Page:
I’ve said in the previous essay that I’ve started regularly publishing again, but I’ve omitted the details: I’ve made a 1000€ bet with a friend that I’m going to publish every week. The bet is so high because I want it to be something meaningful, something that will push me better than a minuscule 10€ bet or something similar.
There’s a catch, though: I can always quit if I announce my resignation a week before. But, since I’m publishing on Fridays, I never have enough time to decide if I want to publish the next week. The weekend goes by so fast, so unfortunately for some and fortunately for others, it looks like I’m stuck with publishing every week.
I don’t feel too pressured because I have a trick up my sleeve: I can always fall back to writing about writing if I don’t have any ideas on what to write. I can write about that for days, which is why I consider it a black hole for my thinking. So if you see an essay about writing from me, know that I didn’t have any other interesting ideas that week. Yes. This essay is partially about writing. Sorry about that.
As always, my dear subscriber, thank you for reading this weird mix of personal essays combined with notes on building and working in tech.
This week I didn’t think deeply about anything in particular, which is funny because my Twitter bio says “There’s no bigger act of self-love than giving yourself time each day to ponder.” So I guess I haven’t been very self-loving this week. But then again — I know that’s not true. So time for the bio update.
I’ve been focused on building things lately, which also feels very pleasurable. Building things as a form of loving self. Thank you for coming to my TED talk.
I don’t love writing, and I don’t love programming. I love what they give me back. Strange thing to say from someone who spends most time either programming or writing, right? Well, I don’t love them in isolation.
If I loved programming, I would probably be nerding out on some esoteric problem in a computer science department of some faculty. If I loved writing, I would probably write poetry or short stories, read and memorize Shakespeare and learn more about English grammar and style.
But the truth is that I only love programming because it allows me to build things that I wish existed. It allows me to solve real-life problems. Seeing what I imagined work in the real world will never stop feeling magical. It’s not that interesting to me on its own.
Which is why I’m enjoying working on Ciklus these past 14 months. Since I use it every day now, it has taught me a lot. For example, I thought the design was mainly about how things look, but now I realize that’s not the case. The gradient text and buttons are not the main things because that doesn’t matter if an app is not intuitive.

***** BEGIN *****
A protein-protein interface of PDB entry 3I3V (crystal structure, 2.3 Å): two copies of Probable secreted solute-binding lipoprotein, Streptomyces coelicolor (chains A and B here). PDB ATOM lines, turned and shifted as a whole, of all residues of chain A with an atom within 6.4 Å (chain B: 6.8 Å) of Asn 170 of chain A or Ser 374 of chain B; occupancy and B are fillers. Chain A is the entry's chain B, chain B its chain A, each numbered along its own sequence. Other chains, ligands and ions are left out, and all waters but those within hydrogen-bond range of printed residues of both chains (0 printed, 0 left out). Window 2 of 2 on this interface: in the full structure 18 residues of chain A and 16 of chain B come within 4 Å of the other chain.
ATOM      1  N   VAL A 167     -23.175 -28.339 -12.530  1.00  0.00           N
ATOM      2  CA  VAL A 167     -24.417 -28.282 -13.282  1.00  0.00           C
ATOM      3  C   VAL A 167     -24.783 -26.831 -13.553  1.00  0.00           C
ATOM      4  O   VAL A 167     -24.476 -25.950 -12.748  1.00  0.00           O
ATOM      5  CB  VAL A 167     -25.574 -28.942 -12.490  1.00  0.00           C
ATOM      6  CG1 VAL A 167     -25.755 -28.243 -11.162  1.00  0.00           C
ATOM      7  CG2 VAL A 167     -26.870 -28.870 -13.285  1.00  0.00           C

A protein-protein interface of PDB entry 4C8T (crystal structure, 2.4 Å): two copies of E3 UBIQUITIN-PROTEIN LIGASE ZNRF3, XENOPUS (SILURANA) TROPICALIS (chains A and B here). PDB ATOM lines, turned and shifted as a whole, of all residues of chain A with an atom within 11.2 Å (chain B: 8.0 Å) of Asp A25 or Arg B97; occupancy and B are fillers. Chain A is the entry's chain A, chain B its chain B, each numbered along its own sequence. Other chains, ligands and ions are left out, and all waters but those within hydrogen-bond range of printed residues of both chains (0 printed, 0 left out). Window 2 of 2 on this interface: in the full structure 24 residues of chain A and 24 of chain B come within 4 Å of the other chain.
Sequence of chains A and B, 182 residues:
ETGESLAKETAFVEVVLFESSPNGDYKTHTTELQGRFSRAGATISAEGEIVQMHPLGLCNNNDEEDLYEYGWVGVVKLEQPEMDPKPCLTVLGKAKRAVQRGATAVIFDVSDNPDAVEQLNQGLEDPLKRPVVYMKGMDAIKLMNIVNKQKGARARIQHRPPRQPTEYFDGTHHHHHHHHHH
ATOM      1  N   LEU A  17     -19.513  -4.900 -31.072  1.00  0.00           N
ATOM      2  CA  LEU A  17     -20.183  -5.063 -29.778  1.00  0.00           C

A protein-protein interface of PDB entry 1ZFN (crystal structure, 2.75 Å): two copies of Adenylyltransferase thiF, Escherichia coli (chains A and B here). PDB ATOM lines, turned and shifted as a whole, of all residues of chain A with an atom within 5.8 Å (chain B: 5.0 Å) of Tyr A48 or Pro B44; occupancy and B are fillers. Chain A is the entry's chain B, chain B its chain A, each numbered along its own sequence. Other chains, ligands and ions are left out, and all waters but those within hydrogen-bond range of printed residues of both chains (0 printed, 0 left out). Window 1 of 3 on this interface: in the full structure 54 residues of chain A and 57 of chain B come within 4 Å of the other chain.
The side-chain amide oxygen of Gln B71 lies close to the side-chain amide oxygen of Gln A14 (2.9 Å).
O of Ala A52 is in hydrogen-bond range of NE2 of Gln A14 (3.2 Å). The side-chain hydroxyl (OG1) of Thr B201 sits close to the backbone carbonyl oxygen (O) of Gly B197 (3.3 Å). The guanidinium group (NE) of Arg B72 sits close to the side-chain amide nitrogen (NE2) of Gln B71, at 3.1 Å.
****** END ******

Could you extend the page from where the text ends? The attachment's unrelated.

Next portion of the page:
Design is just answering these hundreds of small questions that pop up as soon as you start thinking about how some action will be performed. Great design answers these questions in a genius way by thinking deeply about the action and the solution, almost completely disregarding how difficult something is to implement. Bad design answers them in the most convenient way for the maker. In that sense, bad design is similar to bad programming. The stupidest thing that could possibly work is usually not the right answer.
When I started working on Ciklus, I remember complaining to a friend about writing because it started to feel too theoretical. I remember him telling me that I should write because I would be regarded as an intellectual because I would develop intellectually if I worked on my writing skills, and me not being impressed by that. It sounded too status-oriented for me. So I thought I would much rather be building things. But then I thought a little deeper about it and wrote this:
Writing makes me pry myself open and spill myself like a cut sack of marbles before the reader, be it myself or a total stranger. A force within that I don’t fully understand pushes me to do that. I have to listen to that force, or else I start living a lie.
I don’t love all writing. But I do love personal writing because it gives me something back immediately. It reveals things I hadn’t realized about myself before I started writing. So it’s essentially a tool of self-discovery. That’s why it’s interesting, like how programming was never interesting for its own sake for me.
So I never really liked school. Everything was taught in isolation, without explaining why we are learning what we are. That might be my biggest gripe with formal education in Croatia. No one gives any context as to why something is taught. It just is. Because someone very smart higher-up said so.
Imagine learning physics, math, or chemistry by trying to solve the problems that the people who discovered the theorems solved. But the school is not interested in that. There’s no money to improve the real goal of school, which is babysitting these kids while their parents are working their full-time jobs.
I love programming, but I love it because it allows me to build things that I want to exist outside of my imagination. The high-school programming tests consisted of solving imaginary problems by writing C code on paper. That was also how the first college test looked.
Thankfully the educators didn’t completely put out the interest I had for programming since I was a little kid. When I discovered that I could build Twitter with Rails, it became super interesting again. So interesting that I stopped playing computer games. I only wanted to build Rails apps.
Similarly, I only love writing because it allows me to explore. It allows me to learn about things I didn’t know beforehand, learn about myself, and figure out what I know or, more often, don’t know about a topic.